New catalyst concepts for the electrochemical conversion of CO2


Event details

Date 30.11.2017
Hour 10:3011:30
Speaker Dr. Peter Broekmann, Department of Chemistry and Biochemistry, University of Bern, Switzerland
Category Conferences - Seminars
ChE-605 - Highlights in Energy Research seminar series

The electrochemical conversion of CO2 into products of higher value (e.g. CO, formate, ethanol, n-propanol) can be considered as a seminal approach that has the technological potential of contributing to a future closing of the anthropogenic carbon cycle. Such CO2 electroreduction process (denoted as CO2RR) offers not only the unique chance to reduce the amount of environmentally harmful CO2, it provides in addition means of storing intermittently produced excesses of electricity originating from renewables like wind, solar and hydro sources.

Major challenges that currently prevent such electrochemical CO2 conversion technology from being implemented into industrial applications are related to the enormous overpotentials needed for CO2 activation, thus typically resulting into a poor energy efficiency of the entire full cell-level process. Another key challenge of the process development remains the product selectivity. Among the vast number of materials screened so far, it is Cu which deserves particular attention since it is the only catalyst which is capable to convert CO2 into hydrocarbons and alcohols in considerable amounts. Crucial for the performance of the Cu catalysts is their pre-treatment, e.g. by thermal annealing, exposure to oxygen plasma, electrodeposition, and electrodeposition. This pretreatment provides not only means of forming catalytically active sites and surface textures but creates in addition particular catalyst morphologies on various length scales that are needed to guide the CO2RR into the desired direction.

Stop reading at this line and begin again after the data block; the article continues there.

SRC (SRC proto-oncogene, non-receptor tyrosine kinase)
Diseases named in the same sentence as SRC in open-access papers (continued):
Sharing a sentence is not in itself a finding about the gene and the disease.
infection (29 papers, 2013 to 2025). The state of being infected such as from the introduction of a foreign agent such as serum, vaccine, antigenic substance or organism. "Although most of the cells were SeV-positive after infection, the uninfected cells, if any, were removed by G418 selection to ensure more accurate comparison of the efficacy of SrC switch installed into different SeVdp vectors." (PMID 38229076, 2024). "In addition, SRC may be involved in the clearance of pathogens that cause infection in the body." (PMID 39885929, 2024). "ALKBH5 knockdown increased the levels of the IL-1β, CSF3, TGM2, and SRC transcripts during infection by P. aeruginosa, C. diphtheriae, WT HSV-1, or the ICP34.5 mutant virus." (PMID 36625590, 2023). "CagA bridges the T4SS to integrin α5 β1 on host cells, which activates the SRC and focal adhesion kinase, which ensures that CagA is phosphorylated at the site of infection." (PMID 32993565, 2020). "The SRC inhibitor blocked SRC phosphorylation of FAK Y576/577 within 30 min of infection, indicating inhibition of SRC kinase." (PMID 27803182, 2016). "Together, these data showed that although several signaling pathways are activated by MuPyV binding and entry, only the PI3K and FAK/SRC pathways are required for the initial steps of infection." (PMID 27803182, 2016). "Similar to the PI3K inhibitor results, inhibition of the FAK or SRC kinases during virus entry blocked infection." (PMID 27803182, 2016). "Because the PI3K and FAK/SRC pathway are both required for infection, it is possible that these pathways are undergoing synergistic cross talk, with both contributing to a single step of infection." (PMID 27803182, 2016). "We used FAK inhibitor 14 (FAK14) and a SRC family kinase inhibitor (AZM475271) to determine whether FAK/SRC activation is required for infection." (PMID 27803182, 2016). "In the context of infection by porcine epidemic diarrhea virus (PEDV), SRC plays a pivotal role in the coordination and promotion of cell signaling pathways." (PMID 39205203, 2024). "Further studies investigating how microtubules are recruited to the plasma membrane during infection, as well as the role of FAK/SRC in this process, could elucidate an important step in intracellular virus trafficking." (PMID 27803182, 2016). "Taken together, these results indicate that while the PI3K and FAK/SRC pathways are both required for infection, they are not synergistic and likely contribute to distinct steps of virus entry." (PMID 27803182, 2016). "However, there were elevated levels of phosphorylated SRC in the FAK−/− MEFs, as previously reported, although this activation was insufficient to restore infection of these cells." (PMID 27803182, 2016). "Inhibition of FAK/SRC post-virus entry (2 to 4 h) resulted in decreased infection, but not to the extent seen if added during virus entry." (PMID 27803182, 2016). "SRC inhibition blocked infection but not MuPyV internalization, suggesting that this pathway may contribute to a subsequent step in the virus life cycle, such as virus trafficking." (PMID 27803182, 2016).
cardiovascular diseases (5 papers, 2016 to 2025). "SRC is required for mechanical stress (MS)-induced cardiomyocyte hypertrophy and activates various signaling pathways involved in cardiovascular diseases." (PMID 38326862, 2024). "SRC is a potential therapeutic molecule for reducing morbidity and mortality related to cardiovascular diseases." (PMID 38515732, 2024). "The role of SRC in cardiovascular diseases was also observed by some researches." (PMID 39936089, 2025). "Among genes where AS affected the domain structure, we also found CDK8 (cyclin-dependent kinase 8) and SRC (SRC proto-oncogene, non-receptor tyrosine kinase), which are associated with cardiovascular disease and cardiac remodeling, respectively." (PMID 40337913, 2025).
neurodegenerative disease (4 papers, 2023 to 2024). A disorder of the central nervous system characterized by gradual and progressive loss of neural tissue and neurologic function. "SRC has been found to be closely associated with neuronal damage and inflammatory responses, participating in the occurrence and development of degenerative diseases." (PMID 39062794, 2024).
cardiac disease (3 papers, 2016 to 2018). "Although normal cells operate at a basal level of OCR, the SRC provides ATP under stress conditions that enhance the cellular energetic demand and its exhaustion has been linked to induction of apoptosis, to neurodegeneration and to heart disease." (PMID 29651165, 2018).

An additive-assisted metal foam electrodeposition can be considered as a promising approach towards design and production of novel high-surface area CO2RR catalysts.[1-2] For selected examples, it will be demonstrated that oxide-derived Cu foam catalysts can reach Faradaic efficiencies of up to 25% for the production of highly valuable C2 and C3 alcohols. Identical location (IL) SEM/TEM investigations in combination with operando Raman and EXAFS/XANES measurements clearly prove that the actually active catalyst forms only under reactive conditions during an ongoing CO2RR. Particularly important for the long-term stability of the Cu catalysts is the complete suppression of the C1 pathway of methane production.          
[1]  A. Dutta, M. Rahaman, N. C. Luedi, M. Mohos, P. Broekmann, ACS Catal. 6 (2016) 3804-3814
[2]  A. Dutta, M. Rahaman, M. Mohos, A. Zanetti, P. Broekmann, ACS Catal. 7 (2017) 5431–5437